Cataloging a Museum: Day Two

Yesterday was another interesting day at the museum. I got there about nine and surveyed what I had left to do. It didn’t seem like much. However, once I got into the picture taking, it was a lot more than I bargained for that day.

When all was said and done, around eleven in the morning, another 683 pictures had been taken. Most of the pictures are of farm magazines, farm manuals, seed corn equipment, and various other sundries. Here are a few of the highlights of day two.

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The first picture is of an wrench that had a variety of sizes of sockets. The second picture is of a caponizing kit which is used to neuter chickens and make the birds more tender and fatter for slaughter. The third picture is of Lionel train kits that has all sorts of gauges and signs to order.

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The next set of pictures contains likely my favorite artifact of the day, a poster for a medicine to grow hair. The second book is a catalog of John Deere tractors and their worth. The last picture is of a book on pigs.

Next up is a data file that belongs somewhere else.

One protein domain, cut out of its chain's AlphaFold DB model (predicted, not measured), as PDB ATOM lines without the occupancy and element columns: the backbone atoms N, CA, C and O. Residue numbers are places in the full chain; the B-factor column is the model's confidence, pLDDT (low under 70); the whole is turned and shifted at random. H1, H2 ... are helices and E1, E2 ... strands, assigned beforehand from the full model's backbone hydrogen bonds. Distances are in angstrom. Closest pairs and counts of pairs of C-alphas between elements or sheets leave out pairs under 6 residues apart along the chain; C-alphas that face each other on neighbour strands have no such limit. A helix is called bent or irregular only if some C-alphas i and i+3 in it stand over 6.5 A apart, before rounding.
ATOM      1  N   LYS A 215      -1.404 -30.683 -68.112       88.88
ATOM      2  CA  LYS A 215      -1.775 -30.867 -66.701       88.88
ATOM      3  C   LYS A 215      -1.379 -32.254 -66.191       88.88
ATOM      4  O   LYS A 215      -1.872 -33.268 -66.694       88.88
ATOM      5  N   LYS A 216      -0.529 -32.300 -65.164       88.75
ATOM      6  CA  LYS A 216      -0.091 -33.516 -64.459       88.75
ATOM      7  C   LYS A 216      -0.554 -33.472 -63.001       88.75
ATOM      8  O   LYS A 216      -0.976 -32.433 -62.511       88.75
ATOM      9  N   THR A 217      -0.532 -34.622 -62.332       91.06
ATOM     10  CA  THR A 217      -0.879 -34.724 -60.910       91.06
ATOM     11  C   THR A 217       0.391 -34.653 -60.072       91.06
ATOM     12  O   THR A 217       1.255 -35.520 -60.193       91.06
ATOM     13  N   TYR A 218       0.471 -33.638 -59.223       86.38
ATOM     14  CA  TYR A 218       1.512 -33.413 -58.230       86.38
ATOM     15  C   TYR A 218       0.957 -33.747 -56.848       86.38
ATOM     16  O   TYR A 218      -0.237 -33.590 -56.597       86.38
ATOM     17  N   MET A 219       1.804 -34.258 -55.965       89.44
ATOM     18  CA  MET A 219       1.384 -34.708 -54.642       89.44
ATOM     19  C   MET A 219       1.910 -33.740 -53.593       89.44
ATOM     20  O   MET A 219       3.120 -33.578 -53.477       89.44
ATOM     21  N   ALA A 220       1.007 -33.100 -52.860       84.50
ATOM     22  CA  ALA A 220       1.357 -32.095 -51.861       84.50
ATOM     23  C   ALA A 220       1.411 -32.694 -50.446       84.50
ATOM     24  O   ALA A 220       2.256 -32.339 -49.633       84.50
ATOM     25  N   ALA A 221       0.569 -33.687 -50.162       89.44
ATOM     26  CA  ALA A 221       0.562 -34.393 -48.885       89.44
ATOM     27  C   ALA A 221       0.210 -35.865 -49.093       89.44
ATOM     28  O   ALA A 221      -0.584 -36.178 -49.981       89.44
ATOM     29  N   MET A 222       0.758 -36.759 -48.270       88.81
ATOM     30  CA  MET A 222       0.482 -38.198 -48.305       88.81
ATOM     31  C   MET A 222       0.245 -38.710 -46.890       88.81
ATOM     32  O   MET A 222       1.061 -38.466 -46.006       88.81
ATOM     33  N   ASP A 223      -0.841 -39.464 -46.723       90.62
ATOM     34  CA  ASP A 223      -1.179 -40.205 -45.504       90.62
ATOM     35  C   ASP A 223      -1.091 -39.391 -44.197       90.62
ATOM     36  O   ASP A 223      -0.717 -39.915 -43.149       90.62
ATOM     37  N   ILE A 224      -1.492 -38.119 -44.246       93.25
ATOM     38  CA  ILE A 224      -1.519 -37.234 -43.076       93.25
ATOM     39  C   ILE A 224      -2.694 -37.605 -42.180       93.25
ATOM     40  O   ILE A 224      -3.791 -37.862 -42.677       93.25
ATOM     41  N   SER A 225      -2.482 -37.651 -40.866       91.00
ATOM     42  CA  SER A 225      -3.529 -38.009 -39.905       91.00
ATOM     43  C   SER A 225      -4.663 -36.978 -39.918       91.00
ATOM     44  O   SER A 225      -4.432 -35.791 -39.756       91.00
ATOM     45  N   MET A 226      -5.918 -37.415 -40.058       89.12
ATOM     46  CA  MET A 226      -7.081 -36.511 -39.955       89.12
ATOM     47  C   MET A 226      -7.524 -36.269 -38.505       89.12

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I love the first picture. It is a kit for a cook on a wagon train. It has all kinds of compartments, devices, and places for spices that a cook would need on the trail. The second picture is a type of scyth used to  take down wheat and hay. It is massive is size. Then last is a magazine  put out by DeKalb Hybrids called Acres of Gold. The owner of the museum had about 40 of these educational magazines that helped farmers keep up with the latest in seeds and farming technology.

The next task on the agenda will be to make a digital catalog of the entire museum. I think that might take me most of the summer. With over 2,000 items to browse and find information on, plus other items he buys this summer, I get to work from my office and make a digital card for each item. I think as I begin to go through each item, categorize, tell its story, and import the picture, I will get a better understanding of the changes in agriculture over the years.

I will post occasionally about an item that I find to be interesting to me. With 2,000+ items, I am sure I can find something to pique my interest.

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